By Mentor Artist Sheila Berotti
It was with a bit of surprise recently that I realized that 7th graders might have an issue with the custom of removing one’s shoes.
When I teach workshops in Noh and Kyogen theatre with Theatre of Yugen, we ask students to remove their shoes as a matter of course. We work in tabi, which are a special kind of footwear that is a bit more than a sock, but much less than a shoe. In some recent workshops, the students were instructed to take their shoes off and many were willing, but many were plainly defiant and some flatly refused. The point was not over-labored, but it brought me to make a brief explanation of foreign customs and the graciousness of honoring them. I pointed out that there is a practical reason as well: the space, whether it is someone’s home or the sacred arena of the Noh stage, keeps cleaner.
We went on to have great class, wrapping students in beautiful silk kimono and exploring the classic 15th century beauty of the Noh ko-omote mask. We tried on the postures of a few of the Kyogen stock characters – master, servant, priest, woman – and discussed their status in Japanese feudal society. We explored the extreme and fairly silly vocal stylization of the riddle dance, “Usagi,” and asked the students if they had ever experienced a kind of beauty they might call Yugen.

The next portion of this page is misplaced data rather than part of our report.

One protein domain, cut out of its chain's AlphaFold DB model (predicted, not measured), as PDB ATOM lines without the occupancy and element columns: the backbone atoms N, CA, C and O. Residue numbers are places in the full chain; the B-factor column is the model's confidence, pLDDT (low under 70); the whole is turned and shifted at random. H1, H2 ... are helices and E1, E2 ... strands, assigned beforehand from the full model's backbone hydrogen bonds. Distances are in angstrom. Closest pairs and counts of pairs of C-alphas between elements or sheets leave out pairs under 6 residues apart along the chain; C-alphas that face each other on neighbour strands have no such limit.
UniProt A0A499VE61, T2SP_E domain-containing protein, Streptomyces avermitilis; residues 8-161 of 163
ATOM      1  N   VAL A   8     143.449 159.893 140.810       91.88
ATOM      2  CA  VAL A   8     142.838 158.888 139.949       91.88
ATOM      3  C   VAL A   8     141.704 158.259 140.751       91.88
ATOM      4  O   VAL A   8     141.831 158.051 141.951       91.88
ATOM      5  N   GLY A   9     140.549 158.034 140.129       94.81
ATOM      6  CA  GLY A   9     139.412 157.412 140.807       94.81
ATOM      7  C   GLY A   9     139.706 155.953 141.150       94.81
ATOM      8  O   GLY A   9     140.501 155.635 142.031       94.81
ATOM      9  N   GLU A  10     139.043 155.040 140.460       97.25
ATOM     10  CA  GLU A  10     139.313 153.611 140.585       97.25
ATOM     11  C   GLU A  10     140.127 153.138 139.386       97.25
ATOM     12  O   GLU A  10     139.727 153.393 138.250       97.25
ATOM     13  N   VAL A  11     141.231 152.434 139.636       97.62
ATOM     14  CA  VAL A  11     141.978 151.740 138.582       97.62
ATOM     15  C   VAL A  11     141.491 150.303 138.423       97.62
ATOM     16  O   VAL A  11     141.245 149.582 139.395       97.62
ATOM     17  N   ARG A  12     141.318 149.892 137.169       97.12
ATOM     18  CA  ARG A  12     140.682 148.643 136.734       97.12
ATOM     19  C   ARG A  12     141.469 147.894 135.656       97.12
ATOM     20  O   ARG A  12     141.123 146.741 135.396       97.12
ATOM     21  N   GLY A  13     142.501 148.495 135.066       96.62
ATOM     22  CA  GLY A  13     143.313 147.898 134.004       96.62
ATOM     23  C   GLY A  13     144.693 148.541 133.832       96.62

Yu: deep, quiet, otherworldly
Gen: subtle, profound, dark
(This was all part of the lesson plan. I did not expect to include a lesson on observing manners and having respect for other cultures, but when it just came up, it presented the ideal opportunity to make the point.)There are no photos with those IDs or post 8983 does not have any attached images!